While cash may be a little tight around the holiday season, there are some basic expenses most families don't have to budget for. That includes, for example, having to pay fees every day simply for our children to go to school. But in the Democratic Republic of Congo, where I am today, thousands of struggling moms and dads are still paying school fees even although the country's government has ordered them to be abolished and is fully committed to free school education. Sadly, the noble aspiration has yet to become an everyday reality. An estimated 11 million families still have to pay for their children to have an education. Almost 75 percent of school finance still comes from ordinary families, and the average fees are $44 per year, per student. The tragic result of that is that 40 percent of pupils drop out of education before they have even finished their primary schooling.
Charging for school shuts millions of children out of a basic chance to learn. Denied the oxygen of opportunity, they will never obtain skills that are needed for work in a country that, if well-educated, has enormous natural resources to exploit. Charging for learning is one of the reasons why the Democratic Republic of Congo has, out of all African countries, the second largest out-of-school population at 3.5 million children. One out of four children never start primary school, and only 60 percent of those who start actually complete their primary education - among girls, it's only 30 percent. Most of these children cannot afford to continue school because their parents cannot meet the costs. Thus, another generation loses the chance to better itself.
So this week, I met with the president to discuss an ambitious plan to make schooling free and universal for everyone by the end of next year. I have seen with my own eyes why it is essential. On the way to the meeting, I travelled along roads with dozens of school-age boys and girls walking aimlessly, some of them begging -- all of whom should be in a classroom, learning basic skills that will equip them for the rest of their lives. The DRC education budget has risen from 6.5 percent to 13.8 percent in the past two years. And while teachers' salaries have increased, the national coffers of one of the poorest countries in the world are big enough only to pay teachers a paltry $90 per month. Think about that. That's an average pay of $3 a day, or 37 cents an hour, even for a qualified teacher. This is unacceptable not only in the West but everywhere. Parents are asked to pay school fees to top off the teacher salaries, and even then, it is still not a living wage. You may think that charging poor people to go to school is a vicious idea that should have been left behind in the 19th century but the Democratic Republic of Congo will need an extra $500 million simply to complete the abolition of school fees. And as its population inevitably grows, the DRC will also have to find the money to increase primary school capacity by 50 percent over the next 10 years. At the same time, they have to pay to construct classrooms urgently needed today in the most remote rural areas. On top of that, they have to provide the books and equipment, including computer technology, that are now essential for children to have the best possible start in life. The costs indeed are daunting and might deter a government less committed than today's DRC President, Prime Minister and Education Minister. But as they recognize, the consequences of doing nothing are far, far worse. The U.S. Agency for International Development and the U.K. Department for International Development recently signed an agreement to implement a bold, five-year $180 million program to help nearly half a million children in the DRC go to school and another 1.4 million learn to read by 2020. The Global Partnership for Education has also recently joined the coalition now assembling to back the education ambitions of the DRC with $100 million over four years. But the international community will need to do more in the new year if, by December 2015, no child is to be denied the right to go to school or to face a closed classroom door because her parents are not able to pay a fee.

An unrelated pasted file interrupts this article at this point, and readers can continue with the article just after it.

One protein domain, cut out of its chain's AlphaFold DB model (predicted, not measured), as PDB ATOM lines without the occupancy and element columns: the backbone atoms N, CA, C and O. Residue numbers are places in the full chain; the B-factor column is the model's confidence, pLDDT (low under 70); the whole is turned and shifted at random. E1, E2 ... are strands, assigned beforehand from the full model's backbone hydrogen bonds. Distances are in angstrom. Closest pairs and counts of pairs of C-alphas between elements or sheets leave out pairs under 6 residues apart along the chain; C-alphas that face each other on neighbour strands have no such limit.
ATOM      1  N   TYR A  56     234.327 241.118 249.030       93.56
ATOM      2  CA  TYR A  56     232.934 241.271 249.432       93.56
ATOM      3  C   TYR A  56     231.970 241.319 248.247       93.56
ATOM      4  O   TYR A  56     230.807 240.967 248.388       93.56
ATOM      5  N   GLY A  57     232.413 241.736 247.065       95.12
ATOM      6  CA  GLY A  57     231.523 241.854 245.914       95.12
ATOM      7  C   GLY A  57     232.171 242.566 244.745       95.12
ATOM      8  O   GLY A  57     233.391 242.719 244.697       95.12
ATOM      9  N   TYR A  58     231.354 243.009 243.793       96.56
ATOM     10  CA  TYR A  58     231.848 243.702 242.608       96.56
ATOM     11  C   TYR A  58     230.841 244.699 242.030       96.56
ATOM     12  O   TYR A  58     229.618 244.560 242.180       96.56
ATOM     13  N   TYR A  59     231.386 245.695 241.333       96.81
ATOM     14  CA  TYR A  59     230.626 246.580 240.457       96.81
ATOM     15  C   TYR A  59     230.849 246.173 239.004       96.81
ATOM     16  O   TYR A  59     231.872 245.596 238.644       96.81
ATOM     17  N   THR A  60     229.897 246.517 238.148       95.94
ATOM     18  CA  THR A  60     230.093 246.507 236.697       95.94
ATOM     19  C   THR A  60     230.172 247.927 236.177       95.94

Sourcing for statistics: Department for International Development, United Kingdom (2014). "Overview of Education in DRC." London: Department for International Development.